Sure, the Columbus Blue Jackets stemmed some of the injury tide last season after a ridiculous run in 2014-15.
Even so, their most expensive player still can’t seem to stay healthy. Is there anyway to “fix” Sergei Bobrovsky after years of frequent groin injuries?
The Blue Jackets seem confident that consultant Nelson Ayotte can bridge the gap between the team’s medical staff and those responsible for strength and conditioning concerns, as GM Jarmo Kekalainen noted to the Columbus Dispatch.
“Nelson’s going to be evaluating and improving everything, right away,” Kekalainen said. “His impact is going to be felt right away. He’s coming in as a consultant, and Kevin is staying onboard. Together they’re going to improve everybody’s output, not just strength and conditioning but overall performance.”
Ayotte’s referred to as a “high-performance coach.” The role is being sold as a way to improve the way staff works instead of standing as a replacement.
As much as this is about improving the inner-workings of the staff, let’s be honest; the team specifically wants to get more out of their seemingly fragile $7.425 million goalie.
In that regard, Kekalainen said he wants Ayotte and Bobrovsky to get acquainted in “short order.”
Groin injuries rank among the trickier issues – how exactly do you avoid recurring problems there? – but credit Columbus for going the extra mile to try to turn things around.
For more background on Bobrovsky’s issues and how athletes recover from groin injuries, check out this Columbus Dispatch article from February.
One of the themes of this off-season has been the desperate rush for young, high-end defensemen. Many teams are practically tripping over their own feet to add one.
The Columbus Blue Jackets are different.
In acquiring Seth Jones for Ryan Johansen, a big part of their future is set.
On the other hand, the Blue Jackets lost a key component in Johansen: a true No. 1 center.
The Blue Jackets look like they’re heading into the 2016-17 season with the following pivots: Boone Jenner, Brandon Dubinsky, Alexander Wennberg and William Karlsson. GM Jarmo Kekalainen did his best to put a positive spin on the situation to the Columbus Dispatch.
“People might say that we don’t have a first-line center,” Kekalainen said. “But I think we have real solid, 200-foot centers.”
The spiciest bit came in Kekalainen asking Karlsson “Do you want to be a fourth-line center your whole life?”
(You should totally steal that line to annoy a friend or loved one when things really drag during the dog days of the hockey summer.)
One has to wonder how much heat Kekalainen is feeling right now.
Jones has a promising future, so much so that we may look at the Blue Jackets as the winner of that trade. Even so, the Blue Jackets are an awfully expensive team to lack a No. 1 center, a virtual prerequisite for Cup contention.
How far can you go with a “Grind it out” mentality? The Blue Jackets are about to find out, as that seems to be their identity, thanks in part to the makeup of some of their most prominent centers.
The Seth Jones extension was the big news of the morning in Columbus, but according to TSN’s Darren Dreger, the Blue Jackets have also signed Pierre-Luc Dubois to a three-year, entry-level contract. (It won’t be official until Friday.)
You might have heard that Dubois was drafted third overall on Friday, ahead of Finnish winger Jesse Puljujarvi. (Pretty big story that day.)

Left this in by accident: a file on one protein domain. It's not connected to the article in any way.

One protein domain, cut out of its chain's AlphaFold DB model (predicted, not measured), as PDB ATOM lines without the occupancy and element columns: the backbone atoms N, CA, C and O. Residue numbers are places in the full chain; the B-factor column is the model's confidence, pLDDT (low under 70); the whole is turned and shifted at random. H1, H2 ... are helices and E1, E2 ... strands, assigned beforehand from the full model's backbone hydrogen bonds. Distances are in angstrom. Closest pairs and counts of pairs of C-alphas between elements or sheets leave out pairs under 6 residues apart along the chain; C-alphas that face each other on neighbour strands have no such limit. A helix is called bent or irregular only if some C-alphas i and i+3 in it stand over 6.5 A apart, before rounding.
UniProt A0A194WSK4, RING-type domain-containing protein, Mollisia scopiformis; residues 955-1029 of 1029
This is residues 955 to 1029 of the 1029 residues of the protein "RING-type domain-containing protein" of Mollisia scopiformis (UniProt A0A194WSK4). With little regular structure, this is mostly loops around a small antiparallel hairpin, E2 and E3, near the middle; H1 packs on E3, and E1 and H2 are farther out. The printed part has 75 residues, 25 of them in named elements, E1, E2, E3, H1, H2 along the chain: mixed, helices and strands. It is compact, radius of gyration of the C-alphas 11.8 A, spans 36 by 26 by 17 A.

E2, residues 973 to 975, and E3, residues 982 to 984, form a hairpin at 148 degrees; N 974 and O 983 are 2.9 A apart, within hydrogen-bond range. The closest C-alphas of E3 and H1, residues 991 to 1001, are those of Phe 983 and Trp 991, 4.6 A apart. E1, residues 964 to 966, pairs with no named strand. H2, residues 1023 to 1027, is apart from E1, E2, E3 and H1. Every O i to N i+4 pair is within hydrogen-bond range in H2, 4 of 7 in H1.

Jackets GM Jarmo Kekalainen has since told reporters that the 18-year-old forward has a “very good chance to compete for a spot on our team” next season.
Dubois, who believes he can be a “first-line center in the NHL” (and Columbus could use one of those, after trading Ryan Johansen for Jones) said Friday that he was confident the Jackets didn’t make a mistake by choosing him over Puljujarvi.
“Jesse is a really good player,” said Dubois. “Pretty much every guy in this draft is a really good player, but I’ve gained 40 pounds the past two years. I think my ceiling, my potential is still far away, so I have a lot to develop. I think over the next couple of years — that’s what I told every team — the next couple of years, I think now everybody is talking about the two Finns and Matthews No. 1, 2, 3, but in the next couple of years, I think I’d be in that discussion, too. I think I developed later than others, but they draft you for what you’re going to be in your prime and not what you are right now.”
BUFFALO — Columbus GM Jarmo Kekalainen wasn’t bluffing. The Blue Jackets have selected Pierre-Luc Dubois with the third overall draft pick.
That means the Blue Jackets did not select Finnish phenom Jesse Puljujarvi, who came into today’s draft as part of the so-called Big Three, along with the first and second overall picks, Auston Matthews and Patrik Laine, respectively.
Dubois, who turned 18 today, had 99 points in 62 games for QMJHL Cape Breton. He told PHT during the Stanley Cup Final that he thinks he can be a “first-line center in the NHL,” and that may have helped convince Kekalainen — who traded Ryan Johansen to Nashville for Seth Jones during the regular season — to take Dubois over Puljujarvi, a winger.
With the fourth overall pick, the Edmonton Oilers took Puljujarvi.
The Columbus Blue Jackets signed would-be RFA William Karlsson to a two-year contract on Thursday.
While the team didn’t explicitly state that it’s a $2 million deal in their release, they re-tweeted Rob Mixer of their website stating that it’s worth $1 million for each of the next two seasons.
The Swede generated 20 points in 81 games during 2015-16, his first full season with the Blue Jackets. As the 53rd pick of the 2011 NHL Draft, there’s some potential for growth going forward.
Really, though, it’s all an excuse to watch this strangely transfixing GIF:
In less positive news, the Blue Jackets aren’t quite there yet with Seth Jones: